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    Review of PRINCEPS'S FURY by Jim Butcher


    Ace, November 2008

    Tavi, now recognized as heir to the throne of Alera, has accompanied his former enemies, the Cane, to their home continent leaving Alera unsettled but ruled by his grandfather. A horrible threat rises both in the land of the Cane and in Alera--the Vord are intent on overrunning both. Unlike human enemies, who seek only wealthor power, the Vord destroy everything, using human and animal flesh for food and breeding huge numbers of warriors--so many even Alera's famed magic cannot stop them all. Worse, now the Vord seem to have access to that same magic. Alera's legions have suffered defeats, but they've defended the empire for a thousand years. Now, they're being destroyed--often with no survivors at all. It's a bad time for Tavi to be gone, but Tavi discovers that the Vord have destroyed most of the continent formerly home to the Cane--and are intent on completing their conquest. Still, ancient feuds run strong and a united front seems impossible.

    Author Jim Butcher (see more fantasy by Butcher) puts a bit more focus on armies and fleets and a bit less on the people of Alera, and PRINCEP'S FURY suffers slightly as a result--but only in comparison to the really strong efforts in the other books in this outstanding series. Tavi continues to mature and has discovered the ability to call on fury strength--something he needs desperately. He's not unwilling to fight, but he's always anxious to look for other paths. Still, is there an alternate path when an enemy is looking only for your destruction?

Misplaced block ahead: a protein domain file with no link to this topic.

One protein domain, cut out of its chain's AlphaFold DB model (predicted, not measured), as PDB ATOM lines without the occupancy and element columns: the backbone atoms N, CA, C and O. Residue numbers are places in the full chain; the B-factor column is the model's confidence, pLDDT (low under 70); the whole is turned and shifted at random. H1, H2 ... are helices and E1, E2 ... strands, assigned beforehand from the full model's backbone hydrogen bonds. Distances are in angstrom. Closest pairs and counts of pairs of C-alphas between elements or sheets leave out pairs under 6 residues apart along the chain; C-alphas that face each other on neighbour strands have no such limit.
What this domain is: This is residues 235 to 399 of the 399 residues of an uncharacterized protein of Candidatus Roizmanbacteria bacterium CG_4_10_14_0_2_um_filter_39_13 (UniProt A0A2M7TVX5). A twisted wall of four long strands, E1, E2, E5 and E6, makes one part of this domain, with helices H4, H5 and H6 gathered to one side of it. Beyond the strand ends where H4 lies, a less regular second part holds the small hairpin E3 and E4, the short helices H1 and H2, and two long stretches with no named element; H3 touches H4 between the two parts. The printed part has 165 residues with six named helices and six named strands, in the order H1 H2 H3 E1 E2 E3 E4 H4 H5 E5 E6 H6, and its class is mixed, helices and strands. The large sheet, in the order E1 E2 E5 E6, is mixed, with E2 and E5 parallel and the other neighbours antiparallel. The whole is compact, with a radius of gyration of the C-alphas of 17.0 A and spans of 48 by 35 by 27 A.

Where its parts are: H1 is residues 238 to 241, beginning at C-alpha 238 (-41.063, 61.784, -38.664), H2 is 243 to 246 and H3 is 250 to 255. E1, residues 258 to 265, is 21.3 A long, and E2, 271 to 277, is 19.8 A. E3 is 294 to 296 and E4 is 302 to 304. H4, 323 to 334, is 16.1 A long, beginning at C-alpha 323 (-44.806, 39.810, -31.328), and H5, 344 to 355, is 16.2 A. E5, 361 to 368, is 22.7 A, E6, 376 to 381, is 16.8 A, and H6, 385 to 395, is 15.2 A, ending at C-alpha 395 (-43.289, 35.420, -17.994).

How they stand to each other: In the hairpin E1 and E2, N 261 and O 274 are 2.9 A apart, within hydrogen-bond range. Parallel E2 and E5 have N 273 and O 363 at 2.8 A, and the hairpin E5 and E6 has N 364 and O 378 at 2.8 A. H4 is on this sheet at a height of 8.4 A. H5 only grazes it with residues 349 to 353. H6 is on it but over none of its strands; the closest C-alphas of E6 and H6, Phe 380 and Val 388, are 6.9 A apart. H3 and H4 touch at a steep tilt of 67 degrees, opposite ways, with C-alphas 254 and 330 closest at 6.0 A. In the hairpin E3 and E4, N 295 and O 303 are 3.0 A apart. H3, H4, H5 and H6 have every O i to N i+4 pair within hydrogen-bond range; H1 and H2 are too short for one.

Fans of the series won't want to miss this one. Without Tavi's strong but subtle hand, Alera totters on the brink of complete destruction. Too many nobles have reason to resent Emperor Gaius, and the aging emperor is still horribly strong, but lacks the stamina he needs to call on all of that power. Still, Tavi's allies rally around Gaius, doing their best to prop him up a bit longer--at least until Tavi returns--even though many of them agree with Gaius's enemies.

    Students of history will find close parallels between Alera and Rome--with the introduction of magic. Indeed, The CODEX ALERA can be seen as an alternate history where Rome discovered magic in time to save itself from the German, Persian, and Turkic invaders who destroyed the Western Roman Empire and nearly did the same to the Eastern. Butcher's strong writing and intriguing characters definitely add to the interest.

    Three Stars

    Reviewed 12/23/08

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